To highlight the ability of txnsim() to capture the stylized facts of more comprehensive strategies including Long/Short strategies with leveling we use a variation of the ‘bbands’ strategy. Since we apply a sub-optimal position-sizing adjustment to the original demo strategy in order to illustrate leveling, we do not expect the strategy to outperform the majority of its random counterparts.

A quick look at the chart.Posn() output of bbands should highlight the difference in characteristics between longtrend and bbands.

bbands chart and equity curve-1.png

We run 1k replicates and the resulting equity curves as you can see here confirm our suspicions. We have a lower probability of outperforming random replicates for this version of ‘bbands’. In fact you will see there are periods during the backtest that we severely underperform the other random agents. Something I touch on in the future work section is the addition of something similar to Burns’ non-overlapping periodic p-values so we can better visualize just how the backtest performed through time.

bbands - txnsim.png

Taking a closer look at the performance and position taking of the “winning” random replicate, we get a sense of how the strategy attempts to mirror the original in terms of position sizing and duration of long versus short positions overall. It should also be evident how the replicate has honored the maximum long and short positions observed in the original strategy.

bbands txnsim winner.png

Comparing the position fills of the original strategy and the winning replicate more directly we get a better sense of the overall dynamic of both the original and the winning replicate.

bbands - Positionfills.png

What is potentially a red flag from this chart, is the difference in padding. The replicate clearly has less padding, meaning the total duration that the strategy is in the market will be less than the original.

When we plot the long and short duration distributions of the replicates and compare these to the original strategy, it highlights the magnitude of the discrepancy and is something we hope to resolve soon so we can move onto the txnsim vignette and hopefully the start of a paper on Round Turn Trade Simulations.

bbands - replicate long period durations.png


bbands - replicate short period durations.png


Future Work

As mentioned previously and in no particular order, future work items will include:

  • Refining the layering process to better replicate total trade duration of the original strategy
  • Adding p-value visualization through time, similar to Pat Burns’ 10-day non-overlapping pvalues
  • Adding other simulation methodologies
  • Simulation studies of multivariate portfolios bound by capital constraints
  • Basing simulations on simulated or resampled market data
  • Applying txnsim stylized facts to “OOS” market data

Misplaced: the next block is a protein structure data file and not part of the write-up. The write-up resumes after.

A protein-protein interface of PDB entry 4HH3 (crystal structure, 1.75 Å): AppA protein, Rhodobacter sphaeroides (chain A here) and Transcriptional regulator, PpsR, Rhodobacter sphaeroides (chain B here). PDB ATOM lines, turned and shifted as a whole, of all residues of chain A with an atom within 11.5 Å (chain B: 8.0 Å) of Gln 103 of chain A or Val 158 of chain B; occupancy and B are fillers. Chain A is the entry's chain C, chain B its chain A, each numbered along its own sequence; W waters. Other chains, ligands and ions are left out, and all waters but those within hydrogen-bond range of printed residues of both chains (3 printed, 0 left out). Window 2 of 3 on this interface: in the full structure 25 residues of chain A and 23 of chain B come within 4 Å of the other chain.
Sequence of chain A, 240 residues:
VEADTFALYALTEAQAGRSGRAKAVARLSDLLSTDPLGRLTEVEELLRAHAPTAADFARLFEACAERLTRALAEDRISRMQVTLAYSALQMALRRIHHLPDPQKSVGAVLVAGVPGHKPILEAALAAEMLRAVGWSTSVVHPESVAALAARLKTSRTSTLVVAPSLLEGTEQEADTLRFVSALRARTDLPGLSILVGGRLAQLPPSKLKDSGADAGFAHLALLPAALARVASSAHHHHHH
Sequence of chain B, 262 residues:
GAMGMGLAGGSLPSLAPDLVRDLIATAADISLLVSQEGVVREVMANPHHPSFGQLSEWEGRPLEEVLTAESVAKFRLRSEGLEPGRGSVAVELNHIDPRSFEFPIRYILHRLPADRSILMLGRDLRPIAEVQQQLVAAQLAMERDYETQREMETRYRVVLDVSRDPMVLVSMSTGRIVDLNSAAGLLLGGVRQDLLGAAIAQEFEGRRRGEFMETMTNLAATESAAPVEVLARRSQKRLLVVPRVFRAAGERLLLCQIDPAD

• And of course, a vignette and hopefully a paper on Round Turn Trade Simulation



Round turn trade Monte Carlo simulates random traders who behave in a similar manner to an observed series of real or backtest transactions. We feel that round turn trade simulation offers insights significantly beyond what is available from:

  • equity curve Monte Carlo (implemented in blotter in mcsim),
  • from simple resampling (e.g. from pbo or boot),
  • or from the use of simulated input data (which typically fails to recover many important stylized facts of real market data).

Round turn trade Monte Carlo as implemented in txnsim directly analyzes what types of trades and P&L were plausible with a similar trade cadence to the observed series. It acts on the same real market data as the observed trades, efficiently searching the feasible space of possible trades given the stylized facts. It is, in our opinion, a significant contribution for any analyst seeking to evaluate the question of “skill vs. luck” of the observed trades, or for more broadly understanding what is theoretically possible with a certain trading cadence and style.

The source code for my talk and this post is on GitHub.

Thanks to my co-author Brian Peterson!

Monte Carlo Simulation for your Portfolio PL

‘Once you have a system, the biggest obstacle is trusting it.’
Tom Wills

‘What is the last thing you do before you climb on a ladder? You shake it. And that
is Monte Carlo simulation.’
Sam Savage, Stanford University



In my early days of looking at trading strategies, getting to the equity curve felt like the final piece of the puzzle. The piece that would provide enough perspective so that you could make the decision whether or not to proceed to production. I was always more comfortable with the scientific approach than my gut feel. Perhaps this was a function of my limited time in the market. After collaborating with Brian Peterson and studying the many great articles written by he and so many others in the community it became clear the equity curve was only the first piece of the puzzle.

Questions one should ask subsequent to generating a complete backtest are:

  • Is the result realistic?
  • Could we have overfit?
  • What range of values can we expect out of sample?
  • How much confidence can we have in the model?

A backtest generally represents limited information. It is merely one run of a particular strategy whose out-of-sample performance could be ambiguous. Sampling from this limited information however may allow us to get closer to the true process, thereby adding statistical significance to any inferences made from the backtest. mcsim() gives us the potential to do just that, simulating portfolio PL from either post-trade or backtested transactions, as well as providing multiple options for tweaking the sampling procedure according to strategy characteristics.

Whilst mcsim() has been alive and well in blotter for a while now (blotter is the open source transaction infrastructure package in R for defining instruments, accounts and portfolios for trading systems and simulations) i am yet to write a post about it. My prior posts here and here were a prelude to the superior functionality now available with mcsim().